How could a new quotation mark convey annoyance or worry? How might a heavy sigh, skeptical eyebrow, or elated shudder exist as a new letterform?
In the age of emojis, type and image work in tandem to bolster our typographic voices, conveying our wide range of emotions. What if, in lieu of relying on smiley-faces and eggplants to make our point, new punctuation could formally articulate the meaning of a message as conveyed through gesture and expression? Much like written music relies on specific symbols to designate key, volume, pacing and pauses, I believe new letterforms— inspired by facial expressions, physical gestures, and social symbols— could better inform our visual inflection.
I propose a new set of characters to supplement our existing typefaces, attempting to make the rich complexities of verbal (and nonverbal) conversation visible. These fifteen new characters, composed of letterforms and punctuation marks, are designed to exist within Helvetica— one of the most commonly used typefaces in the world. Equally poetic and pragmatic, these characters aim to prompt a larger discussion: what is the role of speculative design in typography, and how might these pursuits advance communication?
AffecticonReferencing the connection of an ampersand, the social symbol of a heart, and the corporeal movement of a hug, the Affecticon represents love and affection.
Shrug Sign / Agree MarkThe Shrug Sign references a familiar non-verbal gesture of uncertainty. The Agree Mark is shorthand for 'yes' ; a gestural thumbs up.
Disgust Mark / Disinterest MarkConnecting sharp sound and shape, abrupt interjections, and displeased facial expressions, the Disgust Mark stands in for "yuck" "ugh" and "bleurgh!" This impertinent Disinterest Mark is an eye-roll, scoff, or dismissive hand gesture.
Worried Quotes / Awkward PauseWorried quotes denote panic or concern, while the Awkward Pause is a clumsy silence.
Anticipation Point / Skeptical QuotesA ligature of an em dash and an exclamation point, this implied motion encapsulates the enthusiasm of a exclamation point without the redundancy of duplicate characters. Skeptical Quotes raise an uncertain eyebrow.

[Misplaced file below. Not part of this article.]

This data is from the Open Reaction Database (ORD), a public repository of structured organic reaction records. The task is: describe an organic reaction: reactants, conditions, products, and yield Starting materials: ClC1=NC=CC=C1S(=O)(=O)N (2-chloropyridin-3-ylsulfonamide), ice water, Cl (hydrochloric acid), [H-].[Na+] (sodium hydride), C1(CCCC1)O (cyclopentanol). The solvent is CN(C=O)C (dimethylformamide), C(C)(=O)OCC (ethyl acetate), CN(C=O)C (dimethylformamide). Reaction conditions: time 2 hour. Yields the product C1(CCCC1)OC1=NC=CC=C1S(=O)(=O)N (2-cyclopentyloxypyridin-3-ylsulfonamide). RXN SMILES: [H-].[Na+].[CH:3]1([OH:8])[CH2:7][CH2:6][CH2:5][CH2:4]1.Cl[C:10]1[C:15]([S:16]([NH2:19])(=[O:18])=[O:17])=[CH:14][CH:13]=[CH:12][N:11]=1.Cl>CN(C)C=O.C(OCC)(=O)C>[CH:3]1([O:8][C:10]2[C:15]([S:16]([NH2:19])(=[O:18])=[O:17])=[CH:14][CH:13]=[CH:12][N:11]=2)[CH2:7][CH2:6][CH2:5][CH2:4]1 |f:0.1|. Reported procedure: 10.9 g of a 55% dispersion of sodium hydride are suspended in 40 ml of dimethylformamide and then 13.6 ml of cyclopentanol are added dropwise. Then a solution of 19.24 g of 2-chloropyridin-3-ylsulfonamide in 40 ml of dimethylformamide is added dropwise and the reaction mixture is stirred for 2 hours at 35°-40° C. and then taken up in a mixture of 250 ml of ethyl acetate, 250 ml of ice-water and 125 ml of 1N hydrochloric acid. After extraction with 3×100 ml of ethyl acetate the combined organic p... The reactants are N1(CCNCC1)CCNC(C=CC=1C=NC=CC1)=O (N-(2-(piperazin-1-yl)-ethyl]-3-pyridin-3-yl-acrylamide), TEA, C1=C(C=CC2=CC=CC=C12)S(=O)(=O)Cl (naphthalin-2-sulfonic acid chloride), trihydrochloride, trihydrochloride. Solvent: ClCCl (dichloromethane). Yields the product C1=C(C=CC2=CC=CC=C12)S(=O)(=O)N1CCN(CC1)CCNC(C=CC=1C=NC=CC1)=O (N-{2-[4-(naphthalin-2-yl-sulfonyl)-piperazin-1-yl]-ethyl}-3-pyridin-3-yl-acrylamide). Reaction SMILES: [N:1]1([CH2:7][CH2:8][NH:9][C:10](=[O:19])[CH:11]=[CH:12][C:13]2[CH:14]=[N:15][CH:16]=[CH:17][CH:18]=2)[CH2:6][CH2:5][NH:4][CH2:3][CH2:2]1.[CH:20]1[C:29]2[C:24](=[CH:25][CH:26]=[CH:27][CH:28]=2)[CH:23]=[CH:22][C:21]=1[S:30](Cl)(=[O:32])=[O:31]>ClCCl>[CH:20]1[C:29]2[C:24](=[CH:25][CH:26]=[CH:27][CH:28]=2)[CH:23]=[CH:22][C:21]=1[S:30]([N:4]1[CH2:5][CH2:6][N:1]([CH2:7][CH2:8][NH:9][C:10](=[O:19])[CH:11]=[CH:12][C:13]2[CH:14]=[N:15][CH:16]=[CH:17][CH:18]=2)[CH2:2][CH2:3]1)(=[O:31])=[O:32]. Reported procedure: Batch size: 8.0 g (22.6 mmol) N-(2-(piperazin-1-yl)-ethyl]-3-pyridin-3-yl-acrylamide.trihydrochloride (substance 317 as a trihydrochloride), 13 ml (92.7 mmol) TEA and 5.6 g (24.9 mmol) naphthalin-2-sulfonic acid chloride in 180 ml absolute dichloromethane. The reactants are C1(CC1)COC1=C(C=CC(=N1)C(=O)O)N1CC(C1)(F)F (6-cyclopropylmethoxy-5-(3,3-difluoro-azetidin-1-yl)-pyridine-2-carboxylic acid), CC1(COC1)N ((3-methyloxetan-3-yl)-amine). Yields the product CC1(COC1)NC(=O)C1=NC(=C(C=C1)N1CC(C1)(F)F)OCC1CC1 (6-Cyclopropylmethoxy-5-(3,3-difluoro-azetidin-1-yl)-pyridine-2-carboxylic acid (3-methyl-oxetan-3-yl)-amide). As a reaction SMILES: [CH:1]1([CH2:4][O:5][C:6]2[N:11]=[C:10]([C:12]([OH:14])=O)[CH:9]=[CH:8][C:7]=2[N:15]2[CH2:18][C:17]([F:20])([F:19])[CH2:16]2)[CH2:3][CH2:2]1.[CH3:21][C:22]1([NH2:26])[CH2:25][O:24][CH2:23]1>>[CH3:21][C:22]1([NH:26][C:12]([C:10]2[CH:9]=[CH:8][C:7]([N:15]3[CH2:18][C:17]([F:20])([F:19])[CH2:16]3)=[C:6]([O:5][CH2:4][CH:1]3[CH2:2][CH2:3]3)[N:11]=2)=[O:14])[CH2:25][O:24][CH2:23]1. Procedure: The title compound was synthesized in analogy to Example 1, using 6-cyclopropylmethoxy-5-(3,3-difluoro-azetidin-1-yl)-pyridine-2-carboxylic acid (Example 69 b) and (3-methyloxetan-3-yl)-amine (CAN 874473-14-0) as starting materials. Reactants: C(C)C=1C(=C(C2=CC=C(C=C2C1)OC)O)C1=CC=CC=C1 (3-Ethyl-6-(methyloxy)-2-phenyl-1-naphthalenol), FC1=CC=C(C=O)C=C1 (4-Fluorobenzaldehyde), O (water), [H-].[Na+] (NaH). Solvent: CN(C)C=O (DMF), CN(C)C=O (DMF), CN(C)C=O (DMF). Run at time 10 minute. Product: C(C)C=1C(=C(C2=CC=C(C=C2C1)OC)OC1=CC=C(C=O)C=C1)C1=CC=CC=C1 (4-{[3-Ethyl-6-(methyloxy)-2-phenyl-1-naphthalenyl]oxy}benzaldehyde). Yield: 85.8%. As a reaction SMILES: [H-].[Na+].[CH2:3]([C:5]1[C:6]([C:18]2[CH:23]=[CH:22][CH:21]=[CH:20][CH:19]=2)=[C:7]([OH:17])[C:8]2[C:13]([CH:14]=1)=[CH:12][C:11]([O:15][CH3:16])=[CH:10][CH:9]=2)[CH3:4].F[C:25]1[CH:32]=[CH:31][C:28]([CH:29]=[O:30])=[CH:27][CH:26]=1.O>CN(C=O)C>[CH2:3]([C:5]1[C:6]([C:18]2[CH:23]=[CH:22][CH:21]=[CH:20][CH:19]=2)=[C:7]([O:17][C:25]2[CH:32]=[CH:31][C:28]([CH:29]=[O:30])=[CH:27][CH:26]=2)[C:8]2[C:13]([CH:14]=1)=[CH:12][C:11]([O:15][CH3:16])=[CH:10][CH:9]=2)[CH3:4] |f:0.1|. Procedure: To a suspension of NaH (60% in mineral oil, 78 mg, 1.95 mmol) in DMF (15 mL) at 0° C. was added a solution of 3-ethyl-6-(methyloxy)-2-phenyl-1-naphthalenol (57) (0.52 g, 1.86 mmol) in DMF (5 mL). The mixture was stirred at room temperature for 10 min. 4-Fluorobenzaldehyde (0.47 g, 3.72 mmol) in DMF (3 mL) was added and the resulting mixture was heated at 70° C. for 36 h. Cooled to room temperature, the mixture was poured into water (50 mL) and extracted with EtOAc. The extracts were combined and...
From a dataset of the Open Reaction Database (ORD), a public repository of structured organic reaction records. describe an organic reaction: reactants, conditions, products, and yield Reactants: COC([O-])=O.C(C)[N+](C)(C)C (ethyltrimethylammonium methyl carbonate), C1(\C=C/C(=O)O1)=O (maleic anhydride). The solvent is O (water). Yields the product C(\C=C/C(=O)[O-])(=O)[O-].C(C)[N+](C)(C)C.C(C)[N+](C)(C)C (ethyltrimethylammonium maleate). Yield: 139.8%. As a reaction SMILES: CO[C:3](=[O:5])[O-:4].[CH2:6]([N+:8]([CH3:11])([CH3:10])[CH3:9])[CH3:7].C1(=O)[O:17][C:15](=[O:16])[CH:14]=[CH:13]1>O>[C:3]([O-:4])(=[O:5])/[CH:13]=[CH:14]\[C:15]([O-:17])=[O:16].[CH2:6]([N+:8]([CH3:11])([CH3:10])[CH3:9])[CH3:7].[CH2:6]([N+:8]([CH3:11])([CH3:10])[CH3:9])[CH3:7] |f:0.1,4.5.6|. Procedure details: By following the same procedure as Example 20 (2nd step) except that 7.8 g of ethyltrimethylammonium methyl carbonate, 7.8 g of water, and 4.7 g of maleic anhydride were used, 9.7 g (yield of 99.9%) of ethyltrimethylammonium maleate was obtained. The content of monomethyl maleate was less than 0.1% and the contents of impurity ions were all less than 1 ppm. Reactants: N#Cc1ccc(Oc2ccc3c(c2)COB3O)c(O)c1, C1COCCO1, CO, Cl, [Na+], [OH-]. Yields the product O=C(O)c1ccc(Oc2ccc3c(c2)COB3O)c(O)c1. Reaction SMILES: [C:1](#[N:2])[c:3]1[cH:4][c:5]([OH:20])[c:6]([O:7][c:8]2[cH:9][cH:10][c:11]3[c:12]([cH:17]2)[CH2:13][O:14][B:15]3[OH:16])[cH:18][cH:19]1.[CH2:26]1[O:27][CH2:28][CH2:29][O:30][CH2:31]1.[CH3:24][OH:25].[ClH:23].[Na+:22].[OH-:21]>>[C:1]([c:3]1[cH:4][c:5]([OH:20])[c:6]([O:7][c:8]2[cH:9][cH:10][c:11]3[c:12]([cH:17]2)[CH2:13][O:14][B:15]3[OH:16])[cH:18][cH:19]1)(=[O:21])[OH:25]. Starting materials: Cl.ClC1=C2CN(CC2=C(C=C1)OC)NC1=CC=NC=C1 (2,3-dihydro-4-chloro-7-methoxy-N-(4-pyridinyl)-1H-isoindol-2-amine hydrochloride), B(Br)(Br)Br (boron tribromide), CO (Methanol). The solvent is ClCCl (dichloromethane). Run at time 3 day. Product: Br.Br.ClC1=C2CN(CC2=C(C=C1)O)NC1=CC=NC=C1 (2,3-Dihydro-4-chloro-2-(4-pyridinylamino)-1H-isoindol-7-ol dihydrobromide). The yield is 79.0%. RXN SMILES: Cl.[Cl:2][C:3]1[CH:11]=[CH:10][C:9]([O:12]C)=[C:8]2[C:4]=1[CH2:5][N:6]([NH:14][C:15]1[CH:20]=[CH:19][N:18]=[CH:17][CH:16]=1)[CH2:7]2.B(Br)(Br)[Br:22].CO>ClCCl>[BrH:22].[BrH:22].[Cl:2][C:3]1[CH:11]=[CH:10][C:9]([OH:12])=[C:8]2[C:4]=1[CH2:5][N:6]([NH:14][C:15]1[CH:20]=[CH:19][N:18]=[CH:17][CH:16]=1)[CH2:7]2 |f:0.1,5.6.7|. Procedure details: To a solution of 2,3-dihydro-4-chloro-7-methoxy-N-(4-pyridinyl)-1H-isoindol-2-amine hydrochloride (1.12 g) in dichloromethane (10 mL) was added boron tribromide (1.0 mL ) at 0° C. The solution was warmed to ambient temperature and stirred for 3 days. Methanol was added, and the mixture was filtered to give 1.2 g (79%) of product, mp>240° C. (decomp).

Cringe Mark / ElaticonA tense character influenced by a crumpled facial expression, the Cringe Mark embodies a sharp wince, embarrassment, or pain. An excited shudder, the Elaticon is a gestural jolt of elated energy.
Frustration Point / Angry QuotesBristling and urgent, the Frustration Point marks an irritated exclamation. Angry Quotes show displeasure from a furrowed brow.
Snark MarksSnark Marks are air quotes, a mocking tone.
ExaspericonThe Exaspericon is a heavy sigh; a resigned breath.
Writing Guide: Punctuation ChartProposed school writing guide for learning new characters.
Typing Guide: Keyboard LayoutProposed keyboard layout for speculative characters.
Helvetica, Futura, BaskervilleProposed characters in the style of Helvetica, Futura, and Baskerville.
After a long day of teaching and designing type, I sat down and let out a deep sigh. My husband remarked "That's a heavy sigh!" Normally this wouldn't have been a salient observation, but I was struck by the word 'heavy'—used both to describe the intent of a sigh, and also the weight of a typeface. I began to wonder: what a heavy (or semibold!) sigh look like its own letterform?
So much of our communication is nonverbal. To compensate in written communication, we use emoticons, emojis, and gifs to enhance our typographic tone. While effective additions to language, emoticons exist as recontextualized letterforms, and emojis create visual discontinuities and lack formality. In typography, we create visual inflection through typeface and punctuation choice. These socially recognizable patterns create meaning: we know Comic Sans feels amateur, and can articulate the subtle, important difference between "thanks." and "thanks!" As a designer, I wanted to know: why don't we have more typographic options? How could we expand our character set to more fully reflect our methods of communicating?
Designers have long pondered the relationship of type and nonverbal communication resulting in a rich—yet not widely known—history of speculative typography. Even now-recognizable symbols were once new, like the ampersand (&), a ligature of "et"—the Latin word for and— or the at sign (@), once a shorthand character seen as early as the 6th century. The first proposed emoticon can be seen in Puck Magazine from 1881, and an obviously gestural character called a manicule (a tiny pointed hand) originated in the margins of illuminated manuscripts before becoming popular in the Victorian era. In the 1960s, advertising professional Martin K. Speckter designed the interrobang (?), a combination question mark and exclamation point intended to punctuate an incredulous query. While it never became widely used, it prompts asking: how do new characters become commonplace, or what might they look like within existing typefaces? In the 20th century, Arial Sarcastic (proposed in 2004), theorized that a reverse italic typeface could specify sarcasm, while Adam Stanway proposed such new characters as the Happy Mark to specify cheerful tone, and the Sarcastheses, for specifying ironic statements.